By: Norm Goyer
I make part of my living writing aviation articles for magazines and the Internet so I am not going to complain about them but sometimes articles you read could leave you with the impression that you need to have a half million dollars to buy an airplane and become a pilot. Your airplane must have four to six leather seats, and two hundred thousand bucks worth of glass panels or folks will laugh at you…….Other magazines tell you that you must have a turbine engine or a 16 cylinder diesel engine or if your plane doesn’t top out at over 300 knots it isn’t areally a good airplane. Hogwash all of it. I am going to try to explain what flying is. Flying is an experience, nothing like any you have ever had before.
In one my many past lives Kitplane magazine was my main competitor, now it is the only one left which still offers some hopes to a dwindling number of folks who believe that flying is indeed a feeling which can be attained by getting your butt and head off the ground and experience the world from another perspective. The EAA also has some decent publications as well but Kitplanes is an independent publications without ties to any organization except the folks who love to build their own aircraft or to fly in an aircraft that someone else built with loving care. Have a listen to the philosophy of homebuilders.
During the three decades when I was editor of homebuilt based magazines I had the opportunity to meet the folks behind the names in the magazines, better yet, a chance to fly their aircraft. During these thirty years I attended Oshkosh/AirVenture and Sun ‘n Fun over 20 times each. I knew the designers and builders and knew their aircraft. It was during these fun filled years that I met some outstanding aeronautical engineers, some with degrees most without, simply put, these guys designed some great airplanes. I found them from the tumbled down freight hauling airporta such as Opa Locka, Florida to the wilds of Chilliwack, Canada and everyplace between. You know about some of these guys such as the Klapmeiers who are now known for their Cirrus SR-22, Lance Niedbauer who designed the Lancair IV which became the ES which became the Cessna Corvalis. And then one of my favorite designers Darrell Murphy of Murphy Aircraft of Chilliwack, Canada who in my opinion is one of best sport aircraft designers of them all. I first heard of Murphy when I did a review on his little biplane the Renegade. The one I flew had a Rotax two stroke liquid cooled. Flew just fine as long as the engine kept running. A few years went by and it was time for the Murphy Rebel an all metal STOL aircraft designed by Murphy Aircraft President Darryl Murphy and Dick Hiscock, who was one of the designers of the de Havilland Canada DHC-2 Beaver. That’s sure good enough for me.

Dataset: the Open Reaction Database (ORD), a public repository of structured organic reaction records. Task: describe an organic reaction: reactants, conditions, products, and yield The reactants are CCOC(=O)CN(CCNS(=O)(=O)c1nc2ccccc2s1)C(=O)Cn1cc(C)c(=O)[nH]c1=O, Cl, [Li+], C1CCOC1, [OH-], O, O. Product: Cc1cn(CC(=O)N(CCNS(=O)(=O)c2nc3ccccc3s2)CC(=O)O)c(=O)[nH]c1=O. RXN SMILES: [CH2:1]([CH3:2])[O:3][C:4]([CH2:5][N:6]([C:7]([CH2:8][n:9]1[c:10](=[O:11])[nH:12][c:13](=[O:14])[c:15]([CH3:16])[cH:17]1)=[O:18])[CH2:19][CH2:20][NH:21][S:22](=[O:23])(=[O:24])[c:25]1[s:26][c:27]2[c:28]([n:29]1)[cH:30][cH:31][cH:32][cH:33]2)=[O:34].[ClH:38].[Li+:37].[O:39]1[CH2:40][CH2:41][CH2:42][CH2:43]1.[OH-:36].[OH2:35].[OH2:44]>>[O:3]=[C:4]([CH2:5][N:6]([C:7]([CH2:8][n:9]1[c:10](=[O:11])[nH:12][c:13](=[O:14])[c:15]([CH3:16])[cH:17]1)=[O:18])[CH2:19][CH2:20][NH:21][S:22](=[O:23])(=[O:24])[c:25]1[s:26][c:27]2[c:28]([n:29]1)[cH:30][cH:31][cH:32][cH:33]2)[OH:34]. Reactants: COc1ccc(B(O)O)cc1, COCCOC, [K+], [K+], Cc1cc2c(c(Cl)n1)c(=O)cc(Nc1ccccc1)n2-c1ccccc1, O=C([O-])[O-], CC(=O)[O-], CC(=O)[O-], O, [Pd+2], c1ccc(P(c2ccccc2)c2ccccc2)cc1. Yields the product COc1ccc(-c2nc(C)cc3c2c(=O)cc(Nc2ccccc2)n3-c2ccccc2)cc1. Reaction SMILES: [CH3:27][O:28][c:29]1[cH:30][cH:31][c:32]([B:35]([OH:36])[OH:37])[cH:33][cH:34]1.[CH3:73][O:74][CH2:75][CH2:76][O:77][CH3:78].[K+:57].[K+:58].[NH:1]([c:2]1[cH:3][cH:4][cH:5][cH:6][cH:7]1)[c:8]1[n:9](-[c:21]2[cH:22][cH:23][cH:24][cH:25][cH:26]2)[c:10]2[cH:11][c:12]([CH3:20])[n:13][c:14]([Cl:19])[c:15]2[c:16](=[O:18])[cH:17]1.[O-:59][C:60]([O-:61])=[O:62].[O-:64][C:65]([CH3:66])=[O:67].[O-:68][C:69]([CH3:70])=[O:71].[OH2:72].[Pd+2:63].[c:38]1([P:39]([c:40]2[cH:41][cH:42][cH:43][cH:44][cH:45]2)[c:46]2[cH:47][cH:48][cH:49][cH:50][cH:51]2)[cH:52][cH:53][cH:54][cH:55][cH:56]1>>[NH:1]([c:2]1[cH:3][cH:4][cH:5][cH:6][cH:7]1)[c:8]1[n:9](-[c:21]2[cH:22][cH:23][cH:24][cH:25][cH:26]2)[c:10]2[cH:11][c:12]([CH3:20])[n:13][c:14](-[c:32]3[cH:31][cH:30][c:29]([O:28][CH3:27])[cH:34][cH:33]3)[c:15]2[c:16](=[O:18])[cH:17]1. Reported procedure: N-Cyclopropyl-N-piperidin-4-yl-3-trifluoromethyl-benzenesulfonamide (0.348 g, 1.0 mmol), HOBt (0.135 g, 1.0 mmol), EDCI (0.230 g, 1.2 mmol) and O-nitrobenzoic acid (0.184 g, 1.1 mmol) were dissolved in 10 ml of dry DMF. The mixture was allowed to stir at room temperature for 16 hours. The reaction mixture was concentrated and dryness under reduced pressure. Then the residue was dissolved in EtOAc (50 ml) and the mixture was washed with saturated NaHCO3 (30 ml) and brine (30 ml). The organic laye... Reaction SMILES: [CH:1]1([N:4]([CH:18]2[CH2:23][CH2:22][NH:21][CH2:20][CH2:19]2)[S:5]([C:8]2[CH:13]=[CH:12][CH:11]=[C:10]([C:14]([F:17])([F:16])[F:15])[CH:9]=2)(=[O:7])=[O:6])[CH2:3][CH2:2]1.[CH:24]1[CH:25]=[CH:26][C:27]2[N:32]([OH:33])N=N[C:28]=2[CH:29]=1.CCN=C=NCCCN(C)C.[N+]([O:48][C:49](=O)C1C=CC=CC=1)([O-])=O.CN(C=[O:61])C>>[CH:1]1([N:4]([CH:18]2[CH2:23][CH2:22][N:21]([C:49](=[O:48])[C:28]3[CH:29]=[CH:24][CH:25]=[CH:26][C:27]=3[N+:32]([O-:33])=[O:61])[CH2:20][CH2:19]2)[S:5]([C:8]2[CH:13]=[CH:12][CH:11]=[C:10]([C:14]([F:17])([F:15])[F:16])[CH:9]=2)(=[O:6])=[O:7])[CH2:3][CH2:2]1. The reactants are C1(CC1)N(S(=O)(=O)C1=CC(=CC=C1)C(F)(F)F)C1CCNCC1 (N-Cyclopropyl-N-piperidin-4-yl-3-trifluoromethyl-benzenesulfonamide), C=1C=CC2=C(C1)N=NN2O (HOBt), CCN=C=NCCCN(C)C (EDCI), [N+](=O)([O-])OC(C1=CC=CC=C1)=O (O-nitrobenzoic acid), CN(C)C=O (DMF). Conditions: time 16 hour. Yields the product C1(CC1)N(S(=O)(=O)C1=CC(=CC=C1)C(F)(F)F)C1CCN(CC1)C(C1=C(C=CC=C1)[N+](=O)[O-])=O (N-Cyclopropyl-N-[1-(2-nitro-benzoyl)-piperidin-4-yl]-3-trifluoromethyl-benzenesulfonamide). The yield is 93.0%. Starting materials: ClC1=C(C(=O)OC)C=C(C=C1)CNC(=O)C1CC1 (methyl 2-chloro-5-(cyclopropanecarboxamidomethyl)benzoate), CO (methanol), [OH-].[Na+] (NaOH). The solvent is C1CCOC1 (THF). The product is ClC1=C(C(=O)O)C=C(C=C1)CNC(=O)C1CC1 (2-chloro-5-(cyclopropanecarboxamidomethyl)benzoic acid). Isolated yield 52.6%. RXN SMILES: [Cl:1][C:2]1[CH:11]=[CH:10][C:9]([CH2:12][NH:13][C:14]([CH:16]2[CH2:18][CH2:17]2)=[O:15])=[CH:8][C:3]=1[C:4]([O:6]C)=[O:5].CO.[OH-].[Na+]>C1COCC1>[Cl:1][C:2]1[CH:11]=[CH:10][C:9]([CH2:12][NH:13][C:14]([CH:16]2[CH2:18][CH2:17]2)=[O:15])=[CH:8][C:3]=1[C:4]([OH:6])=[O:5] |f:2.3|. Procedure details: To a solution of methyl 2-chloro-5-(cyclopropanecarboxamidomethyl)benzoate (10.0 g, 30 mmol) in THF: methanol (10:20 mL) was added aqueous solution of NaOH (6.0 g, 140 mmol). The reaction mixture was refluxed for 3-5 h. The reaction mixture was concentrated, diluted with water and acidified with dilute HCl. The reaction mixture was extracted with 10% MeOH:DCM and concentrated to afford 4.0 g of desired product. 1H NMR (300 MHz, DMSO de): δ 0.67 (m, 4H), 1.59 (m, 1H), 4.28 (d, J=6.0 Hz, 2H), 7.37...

The most unusual Rebel I flew had an experimental Honda engine that was destined to the engine of choice. Never heard of it again. but, it sure ran beautifully during my test flight at a small grass strip just north of the United States, Canadian border many years ago. If I needed a camera plane at a remote air show I was working I looked for a Rebel to borrow or a RANs Courier, another favorite airplane of mine. For those interest in becoming an LSA Pilot I recommend looking into the Murphy Rebel Sport. The Rebel Sport is a standard Rebel, with a lighter engine choice, and a reduced gross weight to meet Sport Pilot requirements. You get the
same strong, safe airframe that has been tested at 1,650 lb.
There are no structural differences other than reducing the fuel tank
size from the standard Rebel’s 44 gallons to 32 gallons, which is more than enough for the smaller engines. You’ll still have up to 8 hours
of fuel !
- Having a choice of engines is one of the big advantages of the Experimental Rebel Sport- you have choices !
- Lycoming O-320 160 hp (120 kW)
- Lycoming O-235 116 hp (87 kW)
- Rotax 912 80 hp (60 kW)
Another advantage is that you have improved resale value, because there is nothing preventing a buyer from safely & easily moving up to a Lycoming O-320, of 150 hp., if they want to. Of course, it would then no longer be Sport Pilot legal…. but they would have an outstanding performer, on wheels or amphibian floats. Many builders of the Rebel also upgraded to the muti passenger Murphy Moose and there are a number of Rebels on the used market. Now this is an airplane that will make an ideal first aircraft. Great to learn in and great to have fun in, remember it’s STOL.
- Crew: One
- Capacity: one or two passengers
- Length: 21 ft 4 in (6.6 m)
- Wingspan: 30 ft 0 in (9.2 m)
- Wing area: 150 ft2 (14.2 m2)
- Wing profile: NACA 4415 mod
- Empty weight: 950 lb (432 kg)
- Gross weight: 1650 lb (750 kg)
- Engine: Lycoming O-320, 160 hp (120 kW)
- Maximum speed: 140 mph (227 km/h)
- Cruise speed: 120 mph (194 km/h)
- Range: 733 miles (1187 km)
- Endurance: 6.1 hours